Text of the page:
YEREVAN (CoinChapter.com) — Merrill (formerly Merrill Lynch), the asset management firm owned by Bank of America, continues to deny US investors access to Spot Bitcoin exchange-traded funds (ETF). According to complaints from the firm’s customers, they are still unable to invest in the asset class ten days after the wealth management giant said it would allow eligible clients to trade Bitcoin ETFs.
For the uninitiated, the US Securities and Exchange Commission approved 11 spot Bitcoin ETFs in the country. On the first day alone, around $4.6 billion worth of the asset class exchanged hands, according to official data. Among these, BlackRock’s iShares Bitcoin Trust (IBIT) and the Fidelity Wise Origin Bitcoin Trust (FBTC) enjoyed the largest attention.
Since their launch, within their first six days of trading, the 11 Spot ETFs have accumulated $16.6 billion in trade. The figure averages about $2.77 billion daily.
However, despite these high volumes, the Bitcoin (BTC) price continues to fall. When writing, the leading cryptocurrency has fallen below the $40,000 mark, exchanging hands at a little over $38,800.
Merrill finds Bitcoin Exchange Traded Funds too risky for investors
Recently, one user took to the social media site Reddit to complain that he was shocked that Merrill would not allow them to invest in Bitcoin ETFs.
The trader, who has been a long-term asset management firm client, has also been “steadily accumulating Bitcoin and other crypto for the past few years.” But his attempts to buy the newly-approved asset class were futile.
“I’ve always used Merrill Lynch for my stock trading and thought it would be a good opportunity to buy a few of the ETFs so that I have some Bitcoin exposure in this portfolio that can easily be traded during the next bull run… When I went to go purchase it this week a notification came up saying that these ETFs are too risky and volatile and that they aren’t currently offered to Merrill clients,”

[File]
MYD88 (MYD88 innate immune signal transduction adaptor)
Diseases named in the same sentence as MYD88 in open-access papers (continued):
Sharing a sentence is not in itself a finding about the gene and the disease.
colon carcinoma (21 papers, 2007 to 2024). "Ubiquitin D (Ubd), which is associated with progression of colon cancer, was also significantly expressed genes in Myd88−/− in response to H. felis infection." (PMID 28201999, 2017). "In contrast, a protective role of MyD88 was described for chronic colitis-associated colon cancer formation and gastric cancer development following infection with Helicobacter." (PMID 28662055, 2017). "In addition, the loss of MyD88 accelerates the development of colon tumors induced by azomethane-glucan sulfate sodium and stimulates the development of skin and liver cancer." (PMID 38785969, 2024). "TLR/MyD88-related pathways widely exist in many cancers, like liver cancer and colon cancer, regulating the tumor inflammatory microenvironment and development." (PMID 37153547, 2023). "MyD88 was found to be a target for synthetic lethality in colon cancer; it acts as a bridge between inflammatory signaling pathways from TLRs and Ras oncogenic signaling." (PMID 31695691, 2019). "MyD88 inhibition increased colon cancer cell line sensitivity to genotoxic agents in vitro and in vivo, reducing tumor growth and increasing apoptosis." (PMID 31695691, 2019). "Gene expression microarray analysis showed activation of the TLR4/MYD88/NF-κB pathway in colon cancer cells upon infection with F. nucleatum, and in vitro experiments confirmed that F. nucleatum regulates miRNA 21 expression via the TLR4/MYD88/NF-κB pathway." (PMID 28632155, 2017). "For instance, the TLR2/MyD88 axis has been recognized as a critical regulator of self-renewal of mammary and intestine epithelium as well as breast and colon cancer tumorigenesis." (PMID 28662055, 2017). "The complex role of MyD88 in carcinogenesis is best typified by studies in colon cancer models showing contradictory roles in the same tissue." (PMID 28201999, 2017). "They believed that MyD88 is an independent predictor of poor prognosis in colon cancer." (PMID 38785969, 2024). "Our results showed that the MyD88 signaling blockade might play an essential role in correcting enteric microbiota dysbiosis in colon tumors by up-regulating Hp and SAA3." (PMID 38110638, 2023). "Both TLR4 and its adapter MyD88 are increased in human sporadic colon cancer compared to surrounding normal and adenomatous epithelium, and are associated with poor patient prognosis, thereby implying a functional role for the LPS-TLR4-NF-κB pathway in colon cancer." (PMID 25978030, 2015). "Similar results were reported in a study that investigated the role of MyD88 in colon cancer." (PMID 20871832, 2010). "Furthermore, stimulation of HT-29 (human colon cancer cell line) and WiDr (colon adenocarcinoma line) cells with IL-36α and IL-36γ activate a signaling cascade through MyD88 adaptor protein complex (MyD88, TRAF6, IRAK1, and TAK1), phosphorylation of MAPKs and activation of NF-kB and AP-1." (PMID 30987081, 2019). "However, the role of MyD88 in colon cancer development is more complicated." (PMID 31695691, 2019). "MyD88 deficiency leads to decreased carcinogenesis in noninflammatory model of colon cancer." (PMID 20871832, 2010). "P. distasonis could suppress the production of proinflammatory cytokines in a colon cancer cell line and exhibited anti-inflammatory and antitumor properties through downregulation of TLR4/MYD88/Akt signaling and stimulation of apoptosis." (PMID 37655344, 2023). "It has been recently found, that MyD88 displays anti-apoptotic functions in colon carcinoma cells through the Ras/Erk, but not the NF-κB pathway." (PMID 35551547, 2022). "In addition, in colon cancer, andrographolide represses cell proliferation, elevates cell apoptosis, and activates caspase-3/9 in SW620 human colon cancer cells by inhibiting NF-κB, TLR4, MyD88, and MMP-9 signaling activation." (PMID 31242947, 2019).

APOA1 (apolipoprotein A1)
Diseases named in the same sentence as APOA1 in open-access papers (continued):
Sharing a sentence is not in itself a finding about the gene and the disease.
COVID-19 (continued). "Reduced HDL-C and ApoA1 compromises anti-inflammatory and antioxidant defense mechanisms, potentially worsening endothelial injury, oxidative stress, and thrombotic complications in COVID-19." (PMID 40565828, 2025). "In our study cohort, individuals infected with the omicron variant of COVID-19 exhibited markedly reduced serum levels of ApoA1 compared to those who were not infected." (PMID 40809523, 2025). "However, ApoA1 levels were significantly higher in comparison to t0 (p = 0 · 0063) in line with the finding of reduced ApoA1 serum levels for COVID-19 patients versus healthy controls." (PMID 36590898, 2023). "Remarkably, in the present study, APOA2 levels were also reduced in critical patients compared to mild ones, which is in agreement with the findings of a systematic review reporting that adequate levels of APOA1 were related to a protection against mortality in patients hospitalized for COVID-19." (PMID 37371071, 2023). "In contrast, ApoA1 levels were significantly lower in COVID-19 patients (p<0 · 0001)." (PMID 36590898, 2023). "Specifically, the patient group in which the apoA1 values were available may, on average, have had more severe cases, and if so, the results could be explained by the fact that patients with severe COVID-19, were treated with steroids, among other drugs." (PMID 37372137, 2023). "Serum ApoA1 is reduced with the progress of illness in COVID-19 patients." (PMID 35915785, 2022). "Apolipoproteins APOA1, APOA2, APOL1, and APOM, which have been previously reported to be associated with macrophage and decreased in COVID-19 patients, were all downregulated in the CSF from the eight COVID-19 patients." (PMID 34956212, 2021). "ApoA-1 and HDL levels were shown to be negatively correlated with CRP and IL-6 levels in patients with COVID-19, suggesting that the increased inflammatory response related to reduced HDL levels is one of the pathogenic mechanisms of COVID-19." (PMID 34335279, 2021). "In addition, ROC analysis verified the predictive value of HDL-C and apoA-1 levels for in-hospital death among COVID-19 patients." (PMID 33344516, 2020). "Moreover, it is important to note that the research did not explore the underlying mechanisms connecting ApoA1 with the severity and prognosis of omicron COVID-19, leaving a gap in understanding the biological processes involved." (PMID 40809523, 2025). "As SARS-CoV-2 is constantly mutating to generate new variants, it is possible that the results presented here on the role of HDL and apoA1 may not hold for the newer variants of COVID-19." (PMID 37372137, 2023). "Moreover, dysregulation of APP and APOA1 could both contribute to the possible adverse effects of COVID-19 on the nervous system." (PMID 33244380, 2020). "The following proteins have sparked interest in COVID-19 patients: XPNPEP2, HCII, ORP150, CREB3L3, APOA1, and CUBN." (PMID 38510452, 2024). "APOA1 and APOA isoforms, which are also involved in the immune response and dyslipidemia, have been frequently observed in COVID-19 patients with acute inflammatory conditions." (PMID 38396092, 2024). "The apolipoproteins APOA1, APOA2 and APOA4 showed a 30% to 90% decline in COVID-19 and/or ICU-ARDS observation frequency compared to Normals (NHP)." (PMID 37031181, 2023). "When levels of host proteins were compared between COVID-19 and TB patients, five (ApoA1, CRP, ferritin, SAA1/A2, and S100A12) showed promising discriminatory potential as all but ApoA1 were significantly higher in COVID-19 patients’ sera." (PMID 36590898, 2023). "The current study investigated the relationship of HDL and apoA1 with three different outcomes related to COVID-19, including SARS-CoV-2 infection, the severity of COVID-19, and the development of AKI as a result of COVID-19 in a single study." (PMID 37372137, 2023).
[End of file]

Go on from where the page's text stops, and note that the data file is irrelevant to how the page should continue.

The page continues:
the user complained.
He called the organization and spoke to a “trading expert,” who allegedly told him he gets several daily calls about spot Bitcoin ETFs. The agent also told him he does not think the firm will approve soon.
Refusing to allow traders to invest in Bitcoin ETF could cost Merrill several customers. With competitors like Fidelity offering such services, many traders could take their funds to other wealth managers.
In 2017, the Bank of America, which currently owns Merrill, estimated the Bitcoin Exchange Traded Funds market to reach $1.6 trillion. Today, when the SEC has approved BTC ETFs, it is strange that they refuse to offer them to their clients.
Vanguard doesn’t support BTC ETF either
Meanwhile, Merrill is not the only asset manager that doesn’t support Bitcoin ETFs. Vanguard, the second-largest in the industry after BlackRock, has refused to jump on board too. According to several posts on social media platforms, the company has also denied them services.
The company has since confirmed these reports circulating in social media.
“While we continuously evaluate our brokerage offer and evaluate new product entries to the market, spot Bitcoin ETFs will not be available for purchase on the Vanguard platform. We also have no plans to offer Vanguard Bitcoin ETFs or other crypto-related products. Our perspective is that these products do not align with our offer focused on asset classes such as equities, bonds, and cash, which Vanguard views as the building blocks of a well-balanced, long-term investment portfolio,”
the company said in a statement.
While the regulators have come to terms with a spot Bitcoin ETF, some big institutional players still refuse to accept the new realities. Their refusal to adapt, according to some, would cost them dearly.
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